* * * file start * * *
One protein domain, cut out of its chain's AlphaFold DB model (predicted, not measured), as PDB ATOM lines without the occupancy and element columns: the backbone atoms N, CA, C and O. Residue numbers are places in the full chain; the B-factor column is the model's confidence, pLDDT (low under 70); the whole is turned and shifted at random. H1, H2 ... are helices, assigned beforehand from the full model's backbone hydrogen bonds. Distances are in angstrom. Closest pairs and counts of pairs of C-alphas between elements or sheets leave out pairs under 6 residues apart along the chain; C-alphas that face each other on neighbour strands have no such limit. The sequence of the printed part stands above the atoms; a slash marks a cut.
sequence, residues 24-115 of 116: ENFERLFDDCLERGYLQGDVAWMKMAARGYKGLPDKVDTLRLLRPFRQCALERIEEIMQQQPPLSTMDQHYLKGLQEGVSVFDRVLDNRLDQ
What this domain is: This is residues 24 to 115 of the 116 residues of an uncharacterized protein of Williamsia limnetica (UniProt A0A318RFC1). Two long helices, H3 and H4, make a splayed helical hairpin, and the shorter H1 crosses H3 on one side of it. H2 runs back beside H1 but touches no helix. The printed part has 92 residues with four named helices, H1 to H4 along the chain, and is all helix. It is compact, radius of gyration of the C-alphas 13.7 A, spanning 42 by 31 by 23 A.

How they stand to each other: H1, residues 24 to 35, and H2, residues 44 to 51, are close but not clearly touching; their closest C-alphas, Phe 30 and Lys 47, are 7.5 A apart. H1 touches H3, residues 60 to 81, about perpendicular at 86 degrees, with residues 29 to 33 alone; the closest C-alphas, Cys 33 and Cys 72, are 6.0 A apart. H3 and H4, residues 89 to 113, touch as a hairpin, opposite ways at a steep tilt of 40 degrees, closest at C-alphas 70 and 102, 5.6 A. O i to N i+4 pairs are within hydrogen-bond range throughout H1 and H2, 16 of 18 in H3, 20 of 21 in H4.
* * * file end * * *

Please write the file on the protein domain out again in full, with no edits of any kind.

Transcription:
One protein domain, cut out of its chain's AlphaFold DB model (predicted, not measured), as PDB ATOM lines without the occupancy and element columns: the backbone atoms N, CA, C and O. Residue numbers are places in the full chain; the B-factor column is the model's confidence, pLDDT (low under 70); the whole is turned and shifted at random. H1, H2 ... are helices, assigned beforehand from the full model's backbone hydrogen bonds. Distances are in angstrom. Closest pairs and counts of pairs of C-alphas between elements or sheets leave out pairs under 6 residues apart along the chain; C-alphas that face each other on neighbour strands have no such limit. The sequence of the printed part stands above the atoms; a slash marks a cut.
sequence, residues 24-115 of 116: ENFERLFDDCLERGYLQGDVAWMKMAARGYKGLPDKVDTLRLLRPFRQCALERIEEIMQQQPPLSTMDQHYLKGLQEGVSVFDRVLDNRLDQ
What this domain is: This is residues 24 to 115 of the 116 residues of an uncharacterized protein of Williamsia limnetica (UniProt A0A318RFC1). Two long helices, H3 and H4, make a splayed helical hairpin, and the shorter H1 crosses H3 on one side of it. H2 runs back beside H1 but touches no helix. The printed part has 92 residues with four named helices, H1 to H4 along the chain, and is all helix. It is compact, radius of gyration of the C-alphas 13.7 A, spanning 42 by 31 by 23 A.

How they stand to each other: H1, residues 24 to 35, and H2, residues 44 to 51, are close but not clearly touching; their closest C-alphas, Phe 30 and Lys 47, are 7.5 A apart. H1 touches H3, residues 60 to 81, about perpendicular at 86 degrees, with residues 29 to 33 alone; the closest C-alphas, Cys 33 and Cys 72, are 6.0 A apart. H3 and H4, residues 89 to 113, touch as a hairpin, opposite ways at a steep tilt of 40 degrees, closest at C-alphas 70 and 102, 5.6 A. O i to N i+4 pairs are within hydrogen-bond range throughout H1 and H2, 16 of 18 in H3, 20 of 21 in H4.